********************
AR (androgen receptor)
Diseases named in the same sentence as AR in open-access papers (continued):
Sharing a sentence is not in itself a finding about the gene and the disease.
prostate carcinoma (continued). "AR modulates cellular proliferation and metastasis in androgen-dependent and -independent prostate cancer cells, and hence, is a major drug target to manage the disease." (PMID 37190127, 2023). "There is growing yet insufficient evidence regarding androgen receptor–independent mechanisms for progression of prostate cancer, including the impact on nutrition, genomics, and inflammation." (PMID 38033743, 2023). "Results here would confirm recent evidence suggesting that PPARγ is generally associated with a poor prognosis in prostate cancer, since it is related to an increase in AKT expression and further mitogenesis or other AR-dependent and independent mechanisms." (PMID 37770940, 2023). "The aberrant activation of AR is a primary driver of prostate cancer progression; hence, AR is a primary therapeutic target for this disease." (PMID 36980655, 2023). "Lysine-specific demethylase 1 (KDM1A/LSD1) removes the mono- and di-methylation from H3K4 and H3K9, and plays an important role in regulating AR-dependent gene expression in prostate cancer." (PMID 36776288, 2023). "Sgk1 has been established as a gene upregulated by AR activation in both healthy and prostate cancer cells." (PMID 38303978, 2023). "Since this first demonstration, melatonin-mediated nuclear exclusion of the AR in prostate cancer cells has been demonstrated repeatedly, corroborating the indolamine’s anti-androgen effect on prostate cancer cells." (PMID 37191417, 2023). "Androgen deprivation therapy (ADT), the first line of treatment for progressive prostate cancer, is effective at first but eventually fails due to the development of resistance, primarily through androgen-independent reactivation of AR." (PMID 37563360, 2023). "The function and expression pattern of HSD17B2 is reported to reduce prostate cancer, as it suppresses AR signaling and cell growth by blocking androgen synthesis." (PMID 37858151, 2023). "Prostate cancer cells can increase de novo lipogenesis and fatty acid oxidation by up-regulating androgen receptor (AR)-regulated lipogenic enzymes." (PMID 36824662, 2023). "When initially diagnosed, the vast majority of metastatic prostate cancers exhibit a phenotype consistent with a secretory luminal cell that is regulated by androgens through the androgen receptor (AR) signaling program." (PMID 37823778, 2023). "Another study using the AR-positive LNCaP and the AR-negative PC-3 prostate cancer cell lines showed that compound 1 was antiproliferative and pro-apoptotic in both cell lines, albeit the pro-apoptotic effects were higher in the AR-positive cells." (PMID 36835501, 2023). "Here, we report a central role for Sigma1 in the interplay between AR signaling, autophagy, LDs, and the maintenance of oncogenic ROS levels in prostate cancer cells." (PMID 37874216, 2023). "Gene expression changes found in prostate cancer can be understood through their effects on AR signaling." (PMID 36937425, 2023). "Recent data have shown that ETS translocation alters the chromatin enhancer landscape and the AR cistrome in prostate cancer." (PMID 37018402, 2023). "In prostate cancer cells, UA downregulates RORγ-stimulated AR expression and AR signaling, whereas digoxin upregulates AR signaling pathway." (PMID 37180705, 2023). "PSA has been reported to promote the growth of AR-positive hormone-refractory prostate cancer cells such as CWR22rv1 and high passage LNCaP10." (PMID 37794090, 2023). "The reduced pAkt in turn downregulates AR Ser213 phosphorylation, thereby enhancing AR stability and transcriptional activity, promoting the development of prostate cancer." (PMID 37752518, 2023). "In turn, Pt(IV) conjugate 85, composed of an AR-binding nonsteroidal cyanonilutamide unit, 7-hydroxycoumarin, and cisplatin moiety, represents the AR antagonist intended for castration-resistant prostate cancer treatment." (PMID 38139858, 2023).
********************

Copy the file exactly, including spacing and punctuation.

AR (androgen receptor)
Diseases named in the same sentence as AR in open-access papers (continued):
Sharing a sentence is not in itself a finding about the gene and the disease.
prostate carcinoma (continued). "AR modulates cellular proliferation and metastasis in androgen-dependent and -independent prostate cancer cells, and hence, is a major drug target to manage the disease." (PMID 37190127, 2023). "There is growing yet insufficient evidence regarding androgen receptor–independent mechanisms for progression of prostate cancer, including the impact on nutrition, genomics, and inflammation." (PMID 38033743, 2023). "Results here would confirm recent evidence suggesting that PPARγ is generally associated with a poor prognosis in prostate cancer, since it is related to an increase in AKT expression and further mitogenesis or other AR-dependent and independent mechanisms." (PMID 37770940, 2023). "The aberrant activation of AR is a primary driver of prostate cancer progression; hence, AR is a primary therapeutic target for this disease." (PMID 36980655, 2023). "Lysine-specific demethylase 1 (KDM1A/LSD1) removes the mono- and di-methylation from H3K4 and H3K9, and plays an important role in regulating AR-dependent gene expression in prostate cancer." (PMID 36776288, 2023). "Sgk1 has been established as a gene upregulated by AR activation in both healthy and prostate cancer cells." (PMID 38303978, 2023). "Since this first demonstration, melatonin-mediated nuclear exclusion of the AR in prostate cancer cells has been demonstrated repeatedly, corroborating the indolamine’s anti-androgen effect on prostate cancer cells." (PMID 37191417, 2023). "Androgen deprivation therapy (ADT), the first line of treatment for progressive prostate cancer, is effective at first but eventually fails due to the development of resistance, primarily through androgen-independent reactivation of AR." (PMID 37563360, 2023). "The function and expression pattern of HSD17B2 is reported to reduce prostate cancer, as it suppresses AR signaling and cell growth by blocking androgen synthesis." (PMID 37858151, 2023). "Prostate cancer cells can increase de novo lipogenesis and fatty acid oxidation by up-regulating androgen receptor (AR)-regulated lipogenic enzymes." (PMID 36824662, 2023). "When initially diagnosed, the vast majority of metastatic prostate cancers exhibit a phenotype consistent with a secretory luminal cell that is regulated by androgens through the androgen receptor (AR) signaling program." (PMID 37823778, 2023). "Another study using the AR-positive LNCaP and the AR-negative PC-3 prostate cancer cell lines showed that compound 1 was antiproliferative and pro-apoptotic in both cell lines, albeit the pro-apoptotic effects were higher in the AR-positive cells." (PMID 36835501, 2023). "Here, we report a central role for Sigma1 in the interplay between AR signaling, autophagy, LDs, and the maintenance of oncogenic ROS levels in prostate cancer cells." (PMID 37874216, 2023). "Gene expression changes found in prostate cancer can be understood through their effects on AR signaling." (PMID 36937425, 2023). "Recent data have shown that ETS translocation alters the chromatin enhancer landscape and the AR cistrome in prostate cancer." (PMID 37018402, 2023). "In prostate cancer cells, UA downregulates RORγ-stimulated AR expression and AR signaling, whereas digoxin upregulates AR signaling pathway." (PMID 37180705, 2023). "PSA has been reported to promote the growth of AR-positive hormone-refractory prostate cancer cells such as CWR22rv1 and high passage LNCaP10." (PMID 37794090, 2023). "The reduced pAkt in turn downregulates AR Ser213 phosphorylation, thereby enhancing AR stability and transcriptional activity, promoting the development of prostate cancer." (PMID 37752518, 2023). "In turn, Pt(IV) conjugate 85, composed of an AR-binding nonsteroidal cyanonilutamide unit, 7-hydroxycoumarin, and cisplatin moiety, represents the AR antagonist intended for castration-resistant prostate cancer treatment." (PMID 38139858, 2023).